So we're just going to click Save, notice that the quick step now has been renamed Fwd to Judith. So, if I have an item like the Personal Budget Figures, Fwd to Judith, notice, easy click Send, I'm done. Move to is used to move something to a specific folder, either in my Mailbox or it could even be in a set of personal folders that's always open here in Microsoft Outlook. So I click Move to and the very first time you'll notice that I'm asked to Move to question mark (?) and so let's say I wanted to move this to a new folder that existed or doesn't exist, I am going to get a chance to create one in a second.

So let's choose a folder. The only folders I really have are Deleted Items, Drafts and so on, so I am going to s ay Other Folder and I'm going to create a new folder in my inbox and let's name that folder North California (Calif) Expansion, a project that we have going on right now. I am going to say OK. So, notice that it's changed my Name here and I want to just actually put Move. And I'm going to abbreviate this a little bit so that it actually fits better up here.

So, when I choose a message and have it moved, I'm going to both move it to a folder and mark it as read. Now, if I don't want mark it as Read I can turn this off and that will have the effect of moving it to a folder but maintaining its status as Unread. So it's up to you how you're going to use this rule. Typically, you don't want to move a lot of items to a folder with a quick stop unless those items have been read. There is sort of an assumption here that you're processing the mail before you're using the Quick Steps to route it somewhere else.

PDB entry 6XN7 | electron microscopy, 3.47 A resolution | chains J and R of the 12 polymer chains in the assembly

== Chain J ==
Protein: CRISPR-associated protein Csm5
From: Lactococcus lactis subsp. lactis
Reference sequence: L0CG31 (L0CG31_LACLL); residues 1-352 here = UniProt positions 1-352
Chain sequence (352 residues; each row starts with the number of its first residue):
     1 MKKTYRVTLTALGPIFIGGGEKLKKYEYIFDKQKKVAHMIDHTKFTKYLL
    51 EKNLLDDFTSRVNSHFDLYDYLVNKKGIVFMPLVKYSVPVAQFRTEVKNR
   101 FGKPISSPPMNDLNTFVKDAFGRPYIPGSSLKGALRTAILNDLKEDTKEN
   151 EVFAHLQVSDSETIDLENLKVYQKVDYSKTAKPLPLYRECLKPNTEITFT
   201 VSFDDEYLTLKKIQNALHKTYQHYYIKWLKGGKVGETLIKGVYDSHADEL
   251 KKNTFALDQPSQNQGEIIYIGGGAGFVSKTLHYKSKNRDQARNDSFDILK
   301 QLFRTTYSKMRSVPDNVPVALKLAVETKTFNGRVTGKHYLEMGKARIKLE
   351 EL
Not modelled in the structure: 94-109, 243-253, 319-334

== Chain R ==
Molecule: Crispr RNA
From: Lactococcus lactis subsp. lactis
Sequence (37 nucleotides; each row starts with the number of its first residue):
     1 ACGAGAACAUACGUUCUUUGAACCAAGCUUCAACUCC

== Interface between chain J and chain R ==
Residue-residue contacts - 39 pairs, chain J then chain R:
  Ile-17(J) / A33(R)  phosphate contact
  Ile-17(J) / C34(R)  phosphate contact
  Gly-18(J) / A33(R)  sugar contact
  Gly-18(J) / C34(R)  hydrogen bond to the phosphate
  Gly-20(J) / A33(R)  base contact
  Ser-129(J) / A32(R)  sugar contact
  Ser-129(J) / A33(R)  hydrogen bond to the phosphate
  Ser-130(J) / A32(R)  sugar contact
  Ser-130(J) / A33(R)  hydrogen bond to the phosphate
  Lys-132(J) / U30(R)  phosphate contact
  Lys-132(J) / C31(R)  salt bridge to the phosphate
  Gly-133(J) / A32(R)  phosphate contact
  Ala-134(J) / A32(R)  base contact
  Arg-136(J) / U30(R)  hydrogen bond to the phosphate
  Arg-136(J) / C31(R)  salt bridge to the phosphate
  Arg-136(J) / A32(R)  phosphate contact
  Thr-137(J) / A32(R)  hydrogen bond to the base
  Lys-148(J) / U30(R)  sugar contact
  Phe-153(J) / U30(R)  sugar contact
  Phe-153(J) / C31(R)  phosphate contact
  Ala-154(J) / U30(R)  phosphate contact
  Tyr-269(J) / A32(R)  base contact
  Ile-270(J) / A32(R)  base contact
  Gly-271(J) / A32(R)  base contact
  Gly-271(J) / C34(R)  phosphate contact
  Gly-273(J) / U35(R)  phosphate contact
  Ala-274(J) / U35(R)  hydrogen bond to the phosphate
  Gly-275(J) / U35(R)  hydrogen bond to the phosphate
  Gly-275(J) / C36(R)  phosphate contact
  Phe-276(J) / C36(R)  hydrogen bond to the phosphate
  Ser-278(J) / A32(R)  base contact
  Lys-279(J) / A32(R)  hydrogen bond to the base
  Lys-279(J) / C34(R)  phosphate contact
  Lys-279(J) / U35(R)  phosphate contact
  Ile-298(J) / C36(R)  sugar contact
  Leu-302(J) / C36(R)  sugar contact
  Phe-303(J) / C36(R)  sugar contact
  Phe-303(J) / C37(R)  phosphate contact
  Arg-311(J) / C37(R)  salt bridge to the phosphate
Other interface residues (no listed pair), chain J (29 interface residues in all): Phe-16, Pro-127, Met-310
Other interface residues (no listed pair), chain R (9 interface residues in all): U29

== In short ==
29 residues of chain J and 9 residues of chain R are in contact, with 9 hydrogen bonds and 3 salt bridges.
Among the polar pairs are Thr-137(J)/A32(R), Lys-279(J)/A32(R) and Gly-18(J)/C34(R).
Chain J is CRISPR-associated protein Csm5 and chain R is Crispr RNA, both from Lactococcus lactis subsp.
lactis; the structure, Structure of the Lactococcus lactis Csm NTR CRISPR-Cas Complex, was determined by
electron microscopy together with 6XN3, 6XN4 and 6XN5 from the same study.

So I am going to choose Save, notice it's now moved Northern California and I can choose a message and move it. I am going to take one of these and mark it as unread just so that you can see how this is going to look if it's unread. So here's this unread message here and I'm going to move it, so it will move it and it also marked it as read, so I better have read it here in the reading pane. The third possibility is that I can decide that I'd like to send a brand-new Team E-mail and again the first time I use this, I'll be prompted to say who my team members are.

So I can simply choose that the other folks on my team are Olivia and Greg, I can say OK, save this as Team E-mail and then when I want to create a Team E-mail, I just click and I get a form opened already to go to Olivia and Greg. Clearly the more people you have on your team, the more useful that is. I have the ability to reply to a message and delete it. So this is the kind of thing where I say, here this is, Check this out. It's fantastic. So I want to reply to this and delete it. So the Reply opens up and I am going to say Thanks.